COVID-19 and Violation of Rights

During the Covid-19 pandemic, countries around the world are implementing repressive means and methods to curb the spread and keep the situation under control. It is true that no nation was prepared for this sudden outbreak and the rules and regulations imposed aim at protecting the citizens from the health hazard.  For a country with a population of around 1.3 billion, India faced decisions made in haste which ideally may have promised commendable results but pragmatically ended in overlooking some basic human rights. The fight with the pandemic took a burdensome turn when methods were implemented not recognizing that India is not a developed country yet.

Migrant Workers

The pandemic witnessed loss of livelihood on a huge scale. India is home to a large number of daily-wage workers who lost their livelihood with no food, water or shelter. Thousands of workers were left stranded due to shut down of all transportation services including buses, trains, etc. For a country which is so densely packed, the protection of population from the health hazard may just end up in creating another one. The malnutrition of workers and laborers will accelerate their problems to deal with the basic health rights with the non-supply of the essentials.

Partha Mukhopadhyay and Mukta Naik, who work for the Centre for Policy Research, one of India’s leading think tanks, wrote in a commentary piece in The Indian Express:

“Field studies have consistently claimed short-term labor mobility in India was significant. The past week has seen emphatic validation of these claims as highways across the country have been pedestrianized. In its callous haste, the Union government, when it announced the lockdown did not think through how migrants, caught unaware, at the wrong place, at the wrong time, would respond. Now they know.”[1]

Migrant workers in India form 80% of the Indian Workforce who move from their villages and towns to big cities to avail better opportunities of work and earn for their living. With the initial announcement of the 21-day lockdown, movement of the workers from the cities of Delhi, Kolkata, Mumbai, and Chennai back to their villages was witnessed in large numbers in this scorching heat. With bag packs on their shoulders and biscuits to survive the day, a large number of people were seen subjected to strict police regulations. Migrant Workers in the states of Delhi and Jharkhand did not possess the BPL (Below Poverty Line) cards due to absence of any permanent address which made the supply of food all the more difficult for them.

It would be not right to say that the government didn’t take any steps to facilitate the well-being of these workers, but it somewhere failed to keep a track of and assure whether or not the workers truly acknowledged the schemes so launched for them and availed benefit from them.

  • The Supreme Court of India issued directions to regulate the medicinal conditions of these migrants and look into their requirements.
  • The Home Ministry asked the states to formulate schemes because the migrant workers might be prone to not only physical but psychological stress during these situations.
  • Ministry of Health and Family Welfare also gave directions to states on how to look after the psychological health of these workers.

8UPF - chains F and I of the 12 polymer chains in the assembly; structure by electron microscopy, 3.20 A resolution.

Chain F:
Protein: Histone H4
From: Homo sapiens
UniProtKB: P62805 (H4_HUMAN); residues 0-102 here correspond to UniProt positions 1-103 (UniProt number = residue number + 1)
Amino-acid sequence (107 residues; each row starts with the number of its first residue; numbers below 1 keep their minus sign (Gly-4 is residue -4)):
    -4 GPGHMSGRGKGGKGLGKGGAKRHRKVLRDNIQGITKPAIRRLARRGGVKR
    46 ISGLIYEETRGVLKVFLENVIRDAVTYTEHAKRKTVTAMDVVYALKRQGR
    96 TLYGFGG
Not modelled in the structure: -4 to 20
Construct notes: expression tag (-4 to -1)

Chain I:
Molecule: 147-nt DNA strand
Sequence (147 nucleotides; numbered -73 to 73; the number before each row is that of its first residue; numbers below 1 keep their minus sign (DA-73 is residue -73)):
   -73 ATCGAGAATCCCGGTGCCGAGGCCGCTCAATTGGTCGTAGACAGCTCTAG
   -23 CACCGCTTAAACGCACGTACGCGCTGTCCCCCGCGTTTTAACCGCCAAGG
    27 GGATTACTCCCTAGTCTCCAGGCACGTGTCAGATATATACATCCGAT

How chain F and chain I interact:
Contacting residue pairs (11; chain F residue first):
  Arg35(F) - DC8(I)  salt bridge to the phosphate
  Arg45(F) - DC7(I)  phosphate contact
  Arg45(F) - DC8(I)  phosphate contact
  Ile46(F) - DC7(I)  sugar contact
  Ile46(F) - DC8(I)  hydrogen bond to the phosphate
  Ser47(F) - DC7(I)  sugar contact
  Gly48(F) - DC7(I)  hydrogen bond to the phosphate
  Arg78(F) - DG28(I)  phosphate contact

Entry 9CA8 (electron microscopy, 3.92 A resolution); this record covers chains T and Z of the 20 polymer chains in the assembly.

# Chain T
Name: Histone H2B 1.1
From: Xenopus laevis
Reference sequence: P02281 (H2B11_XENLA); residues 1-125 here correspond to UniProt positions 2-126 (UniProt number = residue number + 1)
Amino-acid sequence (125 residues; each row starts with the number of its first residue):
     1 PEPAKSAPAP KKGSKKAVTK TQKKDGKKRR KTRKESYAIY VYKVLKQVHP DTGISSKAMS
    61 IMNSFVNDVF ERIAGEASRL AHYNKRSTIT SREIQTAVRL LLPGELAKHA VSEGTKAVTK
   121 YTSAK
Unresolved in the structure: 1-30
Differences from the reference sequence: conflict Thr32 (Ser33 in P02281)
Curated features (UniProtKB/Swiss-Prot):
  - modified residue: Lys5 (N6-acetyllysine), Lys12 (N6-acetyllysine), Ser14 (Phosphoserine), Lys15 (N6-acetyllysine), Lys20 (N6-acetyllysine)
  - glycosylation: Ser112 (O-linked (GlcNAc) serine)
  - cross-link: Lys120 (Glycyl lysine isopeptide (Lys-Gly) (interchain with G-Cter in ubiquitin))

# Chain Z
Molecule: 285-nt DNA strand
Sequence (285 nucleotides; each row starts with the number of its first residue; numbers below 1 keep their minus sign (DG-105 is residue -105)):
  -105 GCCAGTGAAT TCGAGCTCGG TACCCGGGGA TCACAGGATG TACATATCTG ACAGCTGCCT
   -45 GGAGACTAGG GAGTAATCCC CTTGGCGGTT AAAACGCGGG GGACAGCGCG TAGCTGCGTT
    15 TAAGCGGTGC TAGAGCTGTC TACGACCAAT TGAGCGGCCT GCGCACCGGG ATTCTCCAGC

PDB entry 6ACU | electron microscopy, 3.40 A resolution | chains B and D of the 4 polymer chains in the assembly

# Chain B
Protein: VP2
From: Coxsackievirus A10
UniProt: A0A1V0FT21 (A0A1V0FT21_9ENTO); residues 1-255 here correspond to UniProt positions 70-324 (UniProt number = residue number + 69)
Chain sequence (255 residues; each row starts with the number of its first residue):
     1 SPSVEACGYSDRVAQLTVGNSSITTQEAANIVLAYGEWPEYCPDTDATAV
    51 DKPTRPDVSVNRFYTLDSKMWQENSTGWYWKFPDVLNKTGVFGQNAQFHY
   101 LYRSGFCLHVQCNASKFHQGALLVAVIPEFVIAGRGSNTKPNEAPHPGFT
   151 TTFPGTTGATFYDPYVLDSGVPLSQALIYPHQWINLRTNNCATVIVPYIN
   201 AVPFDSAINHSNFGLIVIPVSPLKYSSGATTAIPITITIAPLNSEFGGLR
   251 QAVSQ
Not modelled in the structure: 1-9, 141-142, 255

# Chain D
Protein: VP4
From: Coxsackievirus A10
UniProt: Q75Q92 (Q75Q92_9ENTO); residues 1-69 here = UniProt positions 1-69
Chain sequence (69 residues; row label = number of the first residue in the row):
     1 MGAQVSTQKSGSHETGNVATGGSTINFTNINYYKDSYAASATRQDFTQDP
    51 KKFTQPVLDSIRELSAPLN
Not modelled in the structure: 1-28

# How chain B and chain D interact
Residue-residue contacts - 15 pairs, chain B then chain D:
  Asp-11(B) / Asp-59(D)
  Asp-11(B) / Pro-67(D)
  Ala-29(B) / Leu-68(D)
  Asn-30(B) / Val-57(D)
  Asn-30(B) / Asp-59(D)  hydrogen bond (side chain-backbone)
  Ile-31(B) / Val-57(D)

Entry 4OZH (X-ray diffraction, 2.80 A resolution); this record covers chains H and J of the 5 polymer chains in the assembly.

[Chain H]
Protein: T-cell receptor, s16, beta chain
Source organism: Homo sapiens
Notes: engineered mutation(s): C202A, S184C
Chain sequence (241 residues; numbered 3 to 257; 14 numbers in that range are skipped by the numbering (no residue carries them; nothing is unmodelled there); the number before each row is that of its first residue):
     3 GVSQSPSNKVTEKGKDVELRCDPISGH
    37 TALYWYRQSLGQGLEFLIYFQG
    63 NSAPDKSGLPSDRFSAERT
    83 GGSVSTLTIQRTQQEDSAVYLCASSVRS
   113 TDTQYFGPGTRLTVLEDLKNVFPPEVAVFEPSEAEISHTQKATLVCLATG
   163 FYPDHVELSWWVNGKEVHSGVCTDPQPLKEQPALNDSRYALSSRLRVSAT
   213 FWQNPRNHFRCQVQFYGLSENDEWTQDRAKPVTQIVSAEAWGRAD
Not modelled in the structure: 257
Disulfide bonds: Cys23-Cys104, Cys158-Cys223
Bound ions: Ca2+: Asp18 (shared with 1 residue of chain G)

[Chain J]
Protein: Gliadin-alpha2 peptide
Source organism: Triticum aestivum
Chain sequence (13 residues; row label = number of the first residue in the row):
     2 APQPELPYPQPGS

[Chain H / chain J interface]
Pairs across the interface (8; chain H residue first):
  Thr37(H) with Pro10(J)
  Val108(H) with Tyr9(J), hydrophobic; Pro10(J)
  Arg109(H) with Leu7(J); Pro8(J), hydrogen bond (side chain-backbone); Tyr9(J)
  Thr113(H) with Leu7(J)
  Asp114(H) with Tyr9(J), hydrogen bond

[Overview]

• Appointment of trained counselors in the relief camps was initiated to look after these workers and provide them with the basic medical help.
  • The Kerala and Rajasthan State Governments have permitted a few ‘Shramik’ special trains for the migrant workers to reach their home.

A survey conducted by Jan Sahas (Indian non-profit organization) revealed a radical image of the ignorance of the need for information about the pandemic emergency policies to reach these migrant workers. Where 62% of the workers did not possess any information and knowledge about the welfare schemes so implemented, 36% lacked knowledge on how to access the same.

It cannot be ignored that the workers ended up taking violent steps to put before their demands. Over a thousand migrant workers were seen protesting outside the Bandra Railway Station in the city of Mumbai on 4th April, 2020 asking the government to arrange for means to send them home. Maharashtra Chief Minister Uddhav Thackerey acknowledged the demand and appealed to the workers to maintain their calm in such a situation while the necessary steps are being taken. An offence of disobedience, rioting and unlawful assembly under Sections 188,148 and 141 of the Indian Penal Code was registered against the unidentified persons later that day. The Big International Exhibition Centre (BIEC) in Bengaluru witnessed protests by thousands of workers belonging to Bihar and Uttar Pradesh demanding transportation facilities to their home on 4th May, 2020. The Bengaluru- Tumakuru highway was blocked for some time when Revenue Minister R Ashok and Bengaluru Police Commissioner Bhaskar Rao took notice of the protest and assured that they may be sent to their homes as soon as possible.

A situation as recent as the death of 15 migrant workers in a group of 20 on the Maharashtra’s Aurangabad railway track on 8th May ,2020 while they were heading towards their home in Madhya Pradesh highlights how these workers are ignorant of the measures that the government has taken to ease their return , ‘Shramik’ trains being one of them.

Mahatma Gandhi National Rural Development Guarantee Act, 2005 aims at providing at social security to the Indian labor. It’s time that the scope of this act is expanded to bring social justice in the form of payment of the pending wages for these workers. Rural workers and agricultural workers are facing loss in the harvest season and the government must take initiatives to save the produce.

The marginalized sector was not on the priority list of the Government while implementing orders and this is quite evident but for a country that is built by the same workers, a pragmatic institutionalization of the schemes was the bare minimum that could have been granted.

Assault and Discrimination

The guidelines issued by the Government were implemented a little over the board by policemen in different parts of the country. Where the situation demands strict implementation of the guidelines, harassment and abuse under the veil of implementation was quite witnessed in some places.

Stigmatization of people and vigilant violence has concerned the Human Rights issues in the pandemic.

  • The Maharashtra and Karnataka governments failed practicality while making the names of the people diagnosed with Covid-19 positive getting them exposed to public assault.
  • The Maharashtra Government went on in stamping their hands with inedible ink increasing the risk all the more.
  • Homes of people kept in quarantine were marked in the states of Delhi, Chandigarh, Rajasthan, West Bengal and Uttar Pradesh.